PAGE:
When to do Curettage and Electrodessication (C&D)
A 95-year-old woman presents with a 4+ year history of multiple growing lesions of forehead and scalp. These were initially asymptomatic and the patient chose not to seek treatment. She did not present for evaluation and treatment until 2 of the lesions became painful and began to bleed. Shave biopsy of 2 of the largest lesions by an outside provider revealed squamous cell carcinomas of the left temple and right upper forehead. The patient was referred to our office for treatment of these tumors. On initial consultation, patient remained unbothered by other lesions (clinically consistent with squamous cell carcinoma), and requested treatment of symptomatic lesions only. Though frail, she is of generally good health and cognitive status.
How would you treat this patient?
- Mohs surgery and reconstruction
- Mohs surgery and healing by secondary intention
- Curettage and electrodessication
- Medical treatment, such as cemiplimab (Libtayo) infusions
While treatment of this patient is not clear-cut and multiple options could be pursued, in this case after extensive discussion with the patient of the risks and benefits of various options, decision was made to treat the two symptomatic tumors with curettage and electrodessication. The post-operative course was uneventful, with gradual healing of each defect. No recurrence was noted as of last follow-up on 1/21/22. The patient reported minimal pain at any point post-procedure and no longer reports any pain or bleeding at either site. Patient’s satisfaction with this treatment course remains high. She has declined treatment for other tumors at this time, but would prefer to treat remaining tumors with C&D should they become symptomatic.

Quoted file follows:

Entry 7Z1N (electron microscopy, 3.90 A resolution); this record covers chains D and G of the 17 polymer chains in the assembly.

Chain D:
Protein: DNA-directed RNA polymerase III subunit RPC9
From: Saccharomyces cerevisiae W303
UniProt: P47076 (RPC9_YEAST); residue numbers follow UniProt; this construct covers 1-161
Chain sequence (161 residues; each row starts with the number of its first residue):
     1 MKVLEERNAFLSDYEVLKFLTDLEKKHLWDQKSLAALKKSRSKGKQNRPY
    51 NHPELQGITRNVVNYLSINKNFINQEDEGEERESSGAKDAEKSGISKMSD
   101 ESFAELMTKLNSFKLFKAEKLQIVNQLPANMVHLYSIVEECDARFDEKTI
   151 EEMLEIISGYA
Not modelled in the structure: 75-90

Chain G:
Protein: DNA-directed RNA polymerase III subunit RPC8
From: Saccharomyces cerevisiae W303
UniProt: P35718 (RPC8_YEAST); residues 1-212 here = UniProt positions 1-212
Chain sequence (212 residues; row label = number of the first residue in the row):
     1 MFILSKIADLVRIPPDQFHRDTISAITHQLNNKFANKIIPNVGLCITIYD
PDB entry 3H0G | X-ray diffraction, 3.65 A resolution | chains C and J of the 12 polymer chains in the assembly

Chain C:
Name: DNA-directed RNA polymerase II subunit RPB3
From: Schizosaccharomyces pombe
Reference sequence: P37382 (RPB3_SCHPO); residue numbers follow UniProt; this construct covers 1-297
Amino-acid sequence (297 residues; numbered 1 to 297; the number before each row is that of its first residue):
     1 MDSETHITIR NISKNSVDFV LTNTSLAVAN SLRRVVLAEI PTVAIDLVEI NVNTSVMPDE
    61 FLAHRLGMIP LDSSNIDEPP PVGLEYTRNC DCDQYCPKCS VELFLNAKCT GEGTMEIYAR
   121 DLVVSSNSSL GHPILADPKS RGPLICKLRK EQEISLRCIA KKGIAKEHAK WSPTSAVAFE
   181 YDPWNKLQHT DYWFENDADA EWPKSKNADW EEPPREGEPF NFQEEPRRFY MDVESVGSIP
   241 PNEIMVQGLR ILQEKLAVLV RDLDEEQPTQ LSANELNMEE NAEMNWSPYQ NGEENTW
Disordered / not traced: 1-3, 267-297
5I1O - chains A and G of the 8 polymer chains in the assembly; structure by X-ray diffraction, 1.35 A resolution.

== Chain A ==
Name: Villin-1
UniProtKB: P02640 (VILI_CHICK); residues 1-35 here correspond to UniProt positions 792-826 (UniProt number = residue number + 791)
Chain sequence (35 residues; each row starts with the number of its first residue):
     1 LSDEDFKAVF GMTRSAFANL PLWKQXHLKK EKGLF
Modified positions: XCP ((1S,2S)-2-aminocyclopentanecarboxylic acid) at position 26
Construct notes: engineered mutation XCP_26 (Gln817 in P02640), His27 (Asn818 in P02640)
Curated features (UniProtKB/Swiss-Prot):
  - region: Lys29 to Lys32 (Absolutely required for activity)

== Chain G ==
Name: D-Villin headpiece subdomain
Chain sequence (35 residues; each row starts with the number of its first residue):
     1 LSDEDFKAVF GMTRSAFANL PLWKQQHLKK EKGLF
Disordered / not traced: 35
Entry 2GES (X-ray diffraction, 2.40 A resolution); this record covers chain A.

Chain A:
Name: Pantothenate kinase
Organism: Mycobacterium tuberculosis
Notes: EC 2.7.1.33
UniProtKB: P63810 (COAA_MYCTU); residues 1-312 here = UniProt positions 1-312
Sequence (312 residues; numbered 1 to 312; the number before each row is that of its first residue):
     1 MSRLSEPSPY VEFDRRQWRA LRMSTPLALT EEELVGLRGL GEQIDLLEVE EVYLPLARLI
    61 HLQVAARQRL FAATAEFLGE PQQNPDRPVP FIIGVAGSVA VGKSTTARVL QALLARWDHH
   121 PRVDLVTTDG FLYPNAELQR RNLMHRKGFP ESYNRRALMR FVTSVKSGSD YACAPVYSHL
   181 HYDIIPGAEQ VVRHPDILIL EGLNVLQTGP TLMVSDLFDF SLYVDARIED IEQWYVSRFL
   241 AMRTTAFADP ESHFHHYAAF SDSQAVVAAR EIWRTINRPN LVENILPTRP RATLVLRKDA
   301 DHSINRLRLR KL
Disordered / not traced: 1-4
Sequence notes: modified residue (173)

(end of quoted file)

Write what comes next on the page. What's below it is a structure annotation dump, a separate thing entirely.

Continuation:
Curettage and Electrodessication:
- Quick and easily tolerable procedure
- Effective in debulking large tumors
- Prolonged healing by second intent
- Relatively high recurrence rate for invasive tumors
Mohs and Reconstruction:
- Highest cure rate
- While one or two surgical defects could be reconstructed, options for reconstruction of all sites are limited to impossible.
Mohs and Healing by Secondary Intention:
- Highest cure rate
- Tumors of this size are likely to extend to periosteum or bone. If bone is exposed, second intent healing is extremely slow and the resulting defects may remain symptomatic and prone to complications for many months.
- Potential to treat each clinically apparent tumor
- Unacceptably high recurrence rate for deep tumors
- Potential for significant pain/inflammation/blistering with extended LN2 therapy (literature suggests need for 30+ seconds of sustained freezing to effectively treat even thinner tumors)
Medical Treatment (e.g. Libtayo – cemiplimab):
- No procedures required
- May effectively treat each tumor
- Relatively high incidence of side effects, some serious
- Not effective in all patients
- Unclear duration of treatment required
MCCLEAN, M., DAVIS, M., LADD, R., MORRIS, C., & GOLDA, N. (2020). Recurrence Rates of Nonmelanoma Skin Cancer After Malignant Destruction: A Single-Center Retrospective Analysis of 984 Tumors. Dermatologic Surgery, 46(7), 975–977.
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